Appellant's App. at 38-39 n.2 (emphasis in original).

Applying the two-part test articulated in Hill v. Lockhart, 474 U.S. 52, 57 (1985), the district court held that Mr. Beavers had failed to establish that his counsel's advice, although incorrect, was unreasonable. This conclusion was based on evidence that the incorrect parole information had emanated from the District Attorney's Office and that the criminal bar at the time of Mr. Beavers' sentencing widely believed, incorrectly, that good time credits could be awarded people serving life sentences.

The district court further found that, even if it was unreasonable for Mr. Beavers' counsel to advise him wrongly about his parole eligibility date, Mr. Beavers had failed to show that he had been prejudiced by the misinformation. The court reasoned that the difference between twelve and fifteen years before parole eligibility was not so great that Mr. Beavers would have gone to trial and risked life without parole on a first degree murder charge. The district court again denied Mr. Beavers' habeas petition.

On appeal, Mr. Beavers argues that, under the facts of this case, he received ineffective assistance of counsel. In order to prevail, Mr. Beavers must make two difficult showings:

The Supreme Court has set forth a two-part test for evaluating the claim of a habeas petitioner who is challenging his guilty plea on the ground that he was denied his Sixth Amendment right to effective assistance of counsel. First, we must ask whether counsel's representation fell below an objective standard of reasonableness. If this prong is met, then the petitioner must show that his counsel's performance prejudiced him by demonstrating (1) that there is a reasonable probability that, but for counsel's errors, he would not have pleaded guilty and would have insisted on going to trial, and (2) that had he rejected the State's plea bargain, the outcome of the proceedings likely would have changed.

Braun v. Ward, 190 F.3d 1181, 1188 (10th Cir. 1999) (quotations, citations and footnote omitted).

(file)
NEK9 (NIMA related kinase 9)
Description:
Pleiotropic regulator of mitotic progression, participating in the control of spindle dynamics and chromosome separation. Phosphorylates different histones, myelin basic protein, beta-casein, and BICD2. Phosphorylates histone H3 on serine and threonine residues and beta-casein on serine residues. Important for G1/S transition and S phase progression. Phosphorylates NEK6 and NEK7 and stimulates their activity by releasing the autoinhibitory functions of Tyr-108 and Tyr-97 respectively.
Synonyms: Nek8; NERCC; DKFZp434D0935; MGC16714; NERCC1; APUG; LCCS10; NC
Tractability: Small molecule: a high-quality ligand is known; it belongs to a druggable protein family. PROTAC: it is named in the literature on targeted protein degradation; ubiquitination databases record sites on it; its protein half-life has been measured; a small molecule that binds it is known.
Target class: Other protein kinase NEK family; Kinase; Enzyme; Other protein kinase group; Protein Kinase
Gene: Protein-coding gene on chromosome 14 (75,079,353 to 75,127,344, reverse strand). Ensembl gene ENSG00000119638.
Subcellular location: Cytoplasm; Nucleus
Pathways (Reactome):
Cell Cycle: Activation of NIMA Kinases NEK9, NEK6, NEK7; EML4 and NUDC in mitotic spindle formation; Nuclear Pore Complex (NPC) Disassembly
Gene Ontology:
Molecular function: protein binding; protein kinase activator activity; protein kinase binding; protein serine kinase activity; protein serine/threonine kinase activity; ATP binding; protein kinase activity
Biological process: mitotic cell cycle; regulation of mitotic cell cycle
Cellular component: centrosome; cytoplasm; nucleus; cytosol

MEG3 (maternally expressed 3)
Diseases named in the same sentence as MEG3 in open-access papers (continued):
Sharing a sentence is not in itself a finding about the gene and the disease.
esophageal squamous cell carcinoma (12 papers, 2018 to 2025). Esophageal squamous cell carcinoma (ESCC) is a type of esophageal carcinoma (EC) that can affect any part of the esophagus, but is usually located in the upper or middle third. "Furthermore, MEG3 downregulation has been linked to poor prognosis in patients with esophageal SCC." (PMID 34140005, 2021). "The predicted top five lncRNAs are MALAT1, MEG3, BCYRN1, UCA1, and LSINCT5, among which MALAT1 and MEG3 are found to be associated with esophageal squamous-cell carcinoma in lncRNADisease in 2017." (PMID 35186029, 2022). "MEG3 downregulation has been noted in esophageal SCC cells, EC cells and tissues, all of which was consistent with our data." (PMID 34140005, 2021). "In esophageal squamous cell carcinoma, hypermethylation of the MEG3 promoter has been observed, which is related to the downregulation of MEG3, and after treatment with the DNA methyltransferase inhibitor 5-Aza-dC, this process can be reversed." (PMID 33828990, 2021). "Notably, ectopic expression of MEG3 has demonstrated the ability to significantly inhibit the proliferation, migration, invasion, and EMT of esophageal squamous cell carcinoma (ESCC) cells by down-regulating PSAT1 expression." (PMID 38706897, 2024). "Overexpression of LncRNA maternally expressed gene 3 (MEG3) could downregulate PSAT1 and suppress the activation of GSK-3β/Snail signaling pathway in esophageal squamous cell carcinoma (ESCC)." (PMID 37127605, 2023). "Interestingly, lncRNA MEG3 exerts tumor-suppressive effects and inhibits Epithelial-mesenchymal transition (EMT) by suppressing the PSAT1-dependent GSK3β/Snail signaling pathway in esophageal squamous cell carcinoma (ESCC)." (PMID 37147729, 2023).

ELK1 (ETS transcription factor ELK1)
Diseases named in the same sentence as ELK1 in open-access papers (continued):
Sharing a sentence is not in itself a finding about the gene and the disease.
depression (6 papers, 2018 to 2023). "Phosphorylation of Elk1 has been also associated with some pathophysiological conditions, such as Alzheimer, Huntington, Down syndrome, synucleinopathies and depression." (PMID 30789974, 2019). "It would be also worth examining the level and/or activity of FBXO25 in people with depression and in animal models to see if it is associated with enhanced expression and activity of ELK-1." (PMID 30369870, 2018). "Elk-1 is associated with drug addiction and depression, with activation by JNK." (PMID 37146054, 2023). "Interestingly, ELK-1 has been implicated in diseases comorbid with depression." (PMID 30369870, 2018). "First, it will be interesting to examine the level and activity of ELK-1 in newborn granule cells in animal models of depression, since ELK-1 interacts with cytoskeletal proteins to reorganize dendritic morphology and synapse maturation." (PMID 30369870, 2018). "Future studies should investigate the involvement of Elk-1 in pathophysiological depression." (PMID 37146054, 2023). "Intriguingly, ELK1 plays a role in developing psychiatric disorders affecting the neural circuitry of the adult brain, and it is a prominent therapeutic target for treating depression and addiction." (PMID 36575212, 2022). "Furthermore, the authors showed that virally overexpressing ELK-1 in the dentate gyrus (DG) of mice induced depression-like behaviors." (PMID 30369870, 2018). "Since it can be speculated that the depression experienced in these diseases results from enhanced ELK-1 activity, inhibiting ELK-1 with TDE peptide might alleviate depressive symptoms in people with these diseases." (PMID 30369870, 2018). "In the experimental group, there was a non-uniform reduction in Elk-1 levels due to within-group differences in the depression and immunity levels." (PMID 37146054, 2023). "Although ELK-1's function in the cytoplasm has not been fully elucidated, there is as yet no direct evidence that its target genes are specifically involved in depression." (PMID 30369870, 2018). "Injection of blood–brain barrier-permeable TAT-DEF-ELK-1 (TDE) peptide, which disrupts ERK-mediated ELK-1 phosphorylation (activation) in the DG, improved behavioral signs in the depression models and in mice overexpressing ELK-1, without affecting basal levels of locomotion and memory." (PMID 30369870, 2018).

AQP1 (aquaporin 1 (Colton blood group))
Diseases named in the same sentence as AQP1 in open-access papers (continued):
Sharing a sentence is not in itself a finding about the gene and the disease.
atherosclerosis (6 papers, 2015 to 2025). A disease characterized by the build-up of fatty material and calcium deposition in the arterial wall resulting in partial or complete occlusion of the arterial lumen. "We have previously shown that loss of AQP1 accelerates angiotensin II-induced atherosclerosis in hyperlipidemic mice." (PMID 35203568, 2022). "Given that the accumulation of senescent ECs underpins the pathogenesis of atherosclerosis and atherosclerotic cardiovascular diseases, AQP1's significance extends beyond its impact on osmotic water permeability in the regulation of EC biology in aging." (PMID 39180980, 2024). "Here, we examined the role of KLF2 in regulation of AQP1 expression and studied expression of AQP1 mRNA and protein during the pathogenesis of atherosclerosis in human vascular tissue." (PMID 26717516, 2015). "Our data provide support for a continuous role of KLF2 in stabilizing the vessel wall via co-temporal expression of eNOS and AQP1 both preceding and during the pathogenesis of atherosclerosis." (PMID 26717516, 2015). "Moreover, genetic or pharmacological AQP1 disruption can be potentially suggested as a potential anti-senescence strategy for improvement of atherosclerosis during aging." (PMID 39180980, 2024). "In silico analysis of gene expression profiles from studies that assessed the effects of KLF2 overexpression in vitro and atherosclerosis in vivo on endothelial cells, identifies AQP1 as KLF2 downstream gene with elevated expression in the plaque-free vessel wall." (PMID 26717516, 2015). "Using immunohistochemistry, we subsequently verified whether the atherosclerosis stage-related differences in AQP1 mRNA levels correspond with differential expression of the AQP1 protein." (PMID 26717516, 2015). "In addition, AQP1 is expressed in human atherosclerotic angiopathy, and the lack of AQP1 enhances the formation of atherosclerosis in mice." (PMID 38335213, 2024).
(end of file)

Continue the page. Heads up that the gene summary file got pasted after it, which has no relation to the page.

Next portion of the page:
Mr. Beavers thus must establish a reasonable probability that he would have pled not guilty and that a jury either would not have convicted him of first degree murder or would have sentenced him to a lesser sentence than the one he is now serving. See id. Because Mr. Beavers has failed to make this showing, he has failed to qualify for federal habeas relief based on ineffective assistance of counsel.(1)

As we noted in Mr. Beavers' first habeas appeal, gross misinformation concerning parole eligibility can constitute ineffective assistance of counsel. Beavers, 216 F.3d at 925 (citing cases). Mr. Beavers, however, must still "affirmatively prove" that he was prejudiced by the misinformation. Strickland v. Washington, 466 U.S. 668, 693 (1984). The existence of prejudice is "an essentially factual inquiry." Id.

Our review of the record in this case and the findings of the district court reveal no error in the court's conclusion that Mr. Beavers failed to affirmatively prove that, but for counsel's erroneous advice, he would have gone to trial and either been acquitted or somehow given some lesser sentence than the one he is serving. Arguments to the contrary in Mr. Beavers' brief are pure speculation.

We thus find no error with the district court's conclusion that the difference between parole eligibility after twelve years as opposed to eligibility after fifteen years is so great that Mr. Beavers would have gone to trial and faced a sentence of life without parole for first degree murder had he been given accurate advice.(2)

Mr. Beavers cites Glover v. United States, 531 U.S. 198 (2001), in which the Supreme Court rejected the concept that "a minimum amount of additional time in prison cannot constitute prejudice." Id. at 203. We note that no federal court has considered Glover in the context of inaccurate advice regarding parole eligibility, and, because of the uncertain nature of parole, we doubt that Glover applies in this context.

In Glover, the petitioner had been convicted of labor racketeering, money laundering, and tax evasion. The district court ruled that the money laundering counts should not be grouped with the other offenses, a decision that increased the petitioner's offense level by two levels. Petitioner's attorneys did not offer any effective argument in opposition to this decision nor did the same attorneys raise the grouping issue on appeal. In response to petitioner's § 2255 motion, the district court determined that under Seventh Circuit precedent an increase in sentence of six to twenty-one months was insufficient to constitute prejudice for purposes of Strickland. The Supreme Court reversed, rejecting the notion that "a showing of prejudice, in the context of a claim for ineffective assistance of counsel, requires a significant increase in a term of imprisonment." Id. at 204.